MORE: The Cannabis Cannibal? Miami Face-Eater Didn’t Take ‘Bath Salts’


Any info anyone can get me on the bath salt laws in ohio Iwould appreiate it I'm facing 3 to 11 years mandatory my husbands facing 57 years on a like and simular law in ohio. We only had the store from january till march it was left to us when my best friend passed away I'm a mother and grandmother my youngest is 9 and the thought of losing her is killing me so any help will be more than appreaited

Non Shadowhuntaz
Non Shadowhuntaz

ive been crushing and snorting  all this stuff for nothing.  lame 

Jae Jasper
Jae Jasper

More taxpayer dollars wasted locking up people who aren't hurting anyone. Here's an idea, if you really want to lock people up, why not focus on those who truly and irrepairably do damage to others. Pedophiles, Rapists, inner city dealers who sell in front of schools. Lock these ones up and NEVER let them out. Let the kids smoke pot. Low grade speed? Hell, show me a single officer of the court that didn't take Yellow Jackets to get through their college finals... Just call a duck a duck. The courts are too busy with petty nonsense as it is to waste more time and money on legislation that hasn't affected anyone. And as for the calls about bath salts becoming an issue in emergency rooms? How many cases of alcohol poisoning did that same ER see earlier this year? Prohibition doesn't work. It failed in the first timeline of prohibition from 1830 with the Temperance movement all the way to 1933 when it was repealed with the 21st amendment. You know what they accomplished in that time? They wasted money during the most financially trying era in American history, they created organized crime in the United States, and all so they could take it all back when they realized how many people they had pissed off...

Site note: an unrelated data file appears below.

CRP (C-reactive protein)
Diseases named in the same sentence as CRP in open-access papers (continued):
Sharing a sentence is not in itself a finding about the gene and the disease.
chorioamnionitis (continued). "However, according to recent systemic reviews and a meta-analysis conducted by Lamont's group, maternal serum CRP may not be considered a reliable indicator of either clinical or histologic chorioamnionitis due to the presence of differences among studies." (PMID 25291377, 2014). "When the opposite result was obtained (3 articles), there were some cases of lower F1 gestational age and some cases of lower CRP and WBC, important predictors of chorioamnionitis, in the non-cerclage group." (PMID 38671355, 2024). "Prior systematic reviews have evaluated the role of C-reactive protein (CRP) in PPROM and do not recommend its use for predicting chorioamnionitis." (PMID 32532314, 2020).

Jose Gonzales
Jose Gonzales

More government trying to treat sympthoms instead of the problem.  Legalize real marijuana.  Obama is a fraud.

Billy Hart
Billy Hart

sad that the media blamed the Zombie Apocalypse on 'Bath Salt' when it was not even a trace of 'bath salt' in the person's system. In fact, it was marijuana that they found in his system. HE must have had the 'munchies'. 


More fabulous drug hysteria.

Just legalize pot.

Let people have the SAFER choice.